By JIM ERICKSON
Scripps Howard News Service
September 13, 2005
"The mosquito numbers have taken off and are building," said Janet McAllister, an entomologist with the U.S. Centers for Disease Control and Prevention. We're talking biblical proportions. Clouds of mosquitoes."
McAllister is one of six CDC mosquito experts in Louisiana and Mississippi. She is working with state health officials to revive mosquito-control programs disrupted by the storm.
Two Air Force planes are spraying insecticide around New Orleans, McAllister said.
The main mosquito-borne disease of concern is West Nile virus. Sixty-two cases of West Nile illness have been reported in Louisiana and Mississippi this year.
Some eastern equine encephalitis cases also were observed in animals before the storm hit.
Mosquito numbers started exploding about three days ago, McAllister said. One Louisiana mosquito-control district reported that the number of trapped mosquitoes has increased 800 percent over pre-Katrina levels, she said.
Many of the newly hatched mosquitoes are "floodwater" species that don't normally pose a serious disease threat. Mosquitoes that usually live in tree canopies have been forced to the ground by storm damage, and populations of salt-marsh mosquitoes are booming.
"They're very aggressive biters, and they can get to such numbers that the power linemen can't work - even with repellent on," McAllister said. "They can't function because there are so many mosquitoes."
Dr. Lyle Petersen, director of the CDC lab at Fort Collins, Colo., said it's unclear how the number of human West Nile cases will be affected.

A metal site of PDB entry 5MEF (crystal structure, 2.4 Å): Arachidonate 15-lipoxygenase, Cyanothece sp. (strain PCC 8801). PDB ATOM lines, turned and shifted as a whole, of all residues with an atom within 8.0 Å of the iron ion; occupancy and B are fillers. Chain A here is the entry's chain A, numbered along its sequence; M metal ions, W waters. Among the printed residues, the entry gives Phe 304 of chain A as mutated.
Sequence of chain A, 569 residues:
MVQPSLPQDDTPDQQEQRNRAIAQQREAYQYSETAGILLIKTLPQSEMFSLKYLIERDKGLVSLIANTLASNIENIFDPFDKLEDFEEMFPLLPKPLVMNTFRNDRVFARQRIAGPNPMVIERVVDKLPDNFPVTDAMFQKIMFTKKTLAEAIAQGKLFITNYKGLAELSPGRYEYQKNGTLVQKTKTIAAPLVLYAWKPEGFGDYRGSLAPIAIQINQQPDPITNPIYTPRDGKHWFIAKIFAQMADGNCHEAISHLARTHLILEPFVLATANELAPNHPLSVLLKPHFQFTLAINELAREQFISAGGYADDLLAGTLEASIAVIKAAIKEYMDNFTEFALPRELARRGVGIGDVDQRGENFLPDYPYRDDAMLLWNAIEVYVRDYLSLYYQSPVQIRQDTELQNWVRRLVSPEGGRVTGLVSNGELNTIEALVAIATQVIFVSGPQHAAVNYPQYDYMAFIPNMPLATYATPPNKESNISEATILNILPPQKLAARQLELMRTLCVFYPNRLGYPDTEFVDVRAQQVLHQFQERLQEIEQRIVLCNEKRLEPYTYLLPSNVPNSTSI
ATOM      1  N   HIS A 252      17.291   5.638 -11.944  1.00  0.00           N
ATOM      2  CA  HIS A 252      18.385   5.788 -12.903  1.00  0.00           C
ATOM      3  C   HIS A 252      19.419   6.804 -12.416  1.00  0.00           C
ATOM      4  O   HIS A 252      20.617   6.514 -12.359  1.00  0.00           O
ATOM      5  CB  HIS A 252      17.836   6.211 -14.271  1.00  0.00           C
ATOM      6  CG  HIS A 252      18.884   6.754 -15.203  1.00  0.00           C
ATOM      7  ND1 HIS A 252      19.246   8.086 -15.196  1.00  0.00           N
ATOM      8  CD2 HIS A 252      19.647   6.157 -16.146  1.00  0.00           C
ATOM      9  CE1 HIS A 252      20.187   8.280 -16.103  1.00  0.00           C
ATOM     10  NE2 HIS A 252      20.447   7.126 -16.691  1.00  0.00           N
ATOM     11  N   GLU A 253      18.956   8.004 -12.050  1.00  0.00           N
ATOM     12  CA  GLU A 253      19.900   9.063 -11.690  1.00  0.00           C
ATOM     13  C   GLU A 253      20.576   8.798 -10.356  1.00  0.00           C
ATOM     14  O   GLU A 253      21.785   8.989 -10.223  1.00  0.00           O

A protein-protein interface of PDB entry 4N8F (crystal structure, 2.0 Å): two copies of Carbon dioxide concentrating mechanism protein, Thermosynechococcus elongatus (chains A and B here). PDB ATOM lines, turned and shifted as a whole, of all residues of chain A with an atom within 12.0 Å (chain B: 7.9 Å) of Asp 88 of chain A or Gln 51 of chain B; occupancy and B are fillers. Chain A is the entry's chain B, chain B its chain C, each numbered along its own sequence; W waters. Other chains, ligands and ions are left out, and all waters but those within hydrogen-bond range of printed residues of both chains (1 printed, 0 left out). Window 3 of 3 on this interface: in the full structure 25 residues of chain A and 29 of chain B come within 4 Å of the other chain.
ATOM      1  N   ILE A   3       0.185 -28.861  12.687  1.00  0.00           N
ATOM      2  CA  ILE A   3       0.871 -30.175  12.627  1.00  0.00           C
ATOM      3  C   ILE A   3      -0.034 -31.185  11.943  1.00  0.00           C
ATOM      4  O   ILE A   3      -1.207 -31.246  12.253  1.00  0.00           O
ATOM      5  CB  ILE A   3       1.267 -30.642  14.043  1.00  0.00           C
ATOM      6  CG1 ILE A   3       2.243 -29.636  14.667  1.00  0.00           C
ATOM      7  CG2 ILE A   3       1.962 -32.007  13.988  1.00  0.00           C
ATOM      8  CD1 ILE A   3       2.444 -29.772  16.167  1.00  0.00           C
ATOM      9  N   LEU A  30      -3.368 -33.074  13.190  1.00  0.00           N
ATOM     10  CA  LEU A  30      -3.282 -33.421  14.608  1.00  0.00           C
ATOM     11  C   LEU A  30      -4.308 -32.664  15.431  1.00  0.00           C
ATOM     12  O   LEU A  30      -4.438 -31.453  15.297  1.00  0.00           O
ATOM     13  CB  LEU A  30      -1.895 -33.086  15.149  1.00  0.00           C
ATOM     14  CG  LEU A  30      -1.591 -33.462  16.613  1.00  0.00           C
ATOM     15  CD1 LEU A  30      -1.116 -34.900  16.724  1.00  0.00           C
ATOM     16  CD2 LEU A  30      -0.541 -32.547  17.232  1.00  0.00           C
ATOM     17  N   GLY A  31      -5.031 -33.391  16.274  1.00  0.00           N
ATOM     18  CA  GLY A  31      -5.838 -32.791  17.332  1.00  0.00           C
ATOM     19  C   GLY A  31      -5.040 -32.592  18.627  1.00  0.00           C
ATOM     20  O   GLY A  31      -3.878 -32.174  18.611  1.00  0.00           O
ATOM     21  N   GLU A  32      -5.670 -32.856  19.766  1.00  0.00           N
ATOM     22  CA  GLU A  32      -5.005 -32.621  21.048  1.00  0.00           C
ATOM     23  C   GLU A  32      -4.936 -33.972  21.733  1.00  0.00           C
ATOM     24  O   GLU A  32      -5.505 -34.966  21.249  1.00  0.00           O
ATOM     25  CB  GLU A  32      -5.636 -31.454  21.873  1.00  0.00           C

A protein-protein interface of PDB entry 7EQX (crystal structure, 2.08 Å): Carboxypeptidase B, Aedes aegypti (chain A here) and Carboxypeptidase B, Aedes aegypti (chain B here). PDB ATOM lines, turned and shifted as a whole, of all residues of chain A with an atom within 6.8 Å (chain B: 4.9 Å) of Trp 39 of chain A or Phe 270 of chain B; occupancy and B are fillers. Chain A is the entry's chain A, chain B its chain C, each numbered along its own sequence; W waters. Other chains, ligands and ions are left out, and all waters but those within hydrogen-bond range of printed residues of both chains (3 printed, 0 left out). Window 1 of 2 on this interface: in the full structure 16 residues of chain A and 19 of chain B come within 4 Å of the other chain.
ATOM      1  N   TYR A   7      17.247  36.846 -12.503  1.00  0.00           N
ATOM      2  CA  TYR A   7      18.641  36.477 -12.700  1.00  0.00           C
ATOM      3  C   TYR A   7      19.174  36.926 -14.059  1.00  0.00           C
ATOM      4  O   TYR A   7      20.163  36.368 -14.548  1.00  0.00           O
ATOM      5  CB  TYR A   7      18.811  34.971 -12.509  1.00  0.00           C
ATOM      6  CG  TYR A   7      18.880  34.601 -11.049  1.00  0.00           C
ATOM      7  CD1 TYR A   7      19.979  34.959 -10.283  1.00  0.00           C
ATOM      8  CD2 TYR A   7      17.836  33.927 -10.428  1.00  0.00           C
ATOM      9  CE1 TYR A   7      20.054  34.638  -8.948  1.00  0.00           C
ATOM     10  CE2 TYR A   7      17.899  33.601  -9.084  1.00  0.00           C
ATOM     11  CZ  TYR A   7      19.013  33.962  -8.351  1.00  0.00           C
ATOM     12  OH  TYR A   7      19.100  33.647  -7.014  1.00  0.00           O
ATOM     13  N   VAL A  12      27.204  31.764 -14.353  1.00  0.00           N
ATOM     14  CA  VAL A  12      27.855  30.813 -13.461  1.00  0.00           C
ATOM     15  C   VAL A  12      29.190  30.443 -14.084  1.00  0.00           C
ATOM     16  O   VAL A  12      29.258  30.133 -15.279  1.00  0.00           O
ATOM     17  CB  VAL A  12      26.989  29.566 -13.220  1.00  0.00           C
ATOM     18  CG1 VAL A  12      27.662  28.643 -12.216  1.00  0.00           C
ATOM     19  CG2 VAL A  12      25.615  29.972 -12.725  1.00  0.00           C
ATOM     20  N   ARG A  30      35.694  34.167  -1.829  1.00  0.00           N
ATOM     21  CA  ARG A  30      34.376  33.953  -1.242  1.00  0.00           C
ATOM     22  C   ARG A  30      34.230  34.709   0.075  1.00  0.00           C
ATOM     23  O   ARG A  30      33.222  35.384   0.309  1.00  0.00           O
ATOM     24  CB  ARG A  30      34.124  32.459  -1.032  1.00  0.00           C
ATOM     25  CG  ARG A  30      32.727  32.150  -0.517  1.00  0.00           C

"We've never had a hurricane hit when there was a lot of West Nile virus activity happening at the time, so we're not quite sure what's going to happen," Petersen said. "We're kind of in uncharted territory."
Areas hit hardest by Katrina might see little increase in the number of West Nile cases. In those places, West Nile-infected mosquitoes were either killed or blown away by the storm. And many of the wild birds that serve as a reservoir for the virus are gone as well.
"It's outside the hardest-hit areas that we would expect the West Nile that's in the area to continue," said McAllister, who grew up in New Orleans.
Mosquito populations are exploding on the Gulf Coast at a time when the risk of human exposure to the bloodsuckers is very high.
Rescue-and-recovery teams spend all day outside, and some of them camp in tents at night. Some displaced residents are living outside. In storm-damaged houses that remain habitable, lack of air conditioning due to ongoing power outages has forced occupants outside to escape the heat.
"I've never seen anything like this," McAllister said. "I can only imagine this is what Europe looked like after World War II. There are displaced people everywhere, and there are huge camps of responders everywhere, living in tents.
"So we've got huge numbers of people - responders as well as citizens - that can't get away from the mosquitoes."
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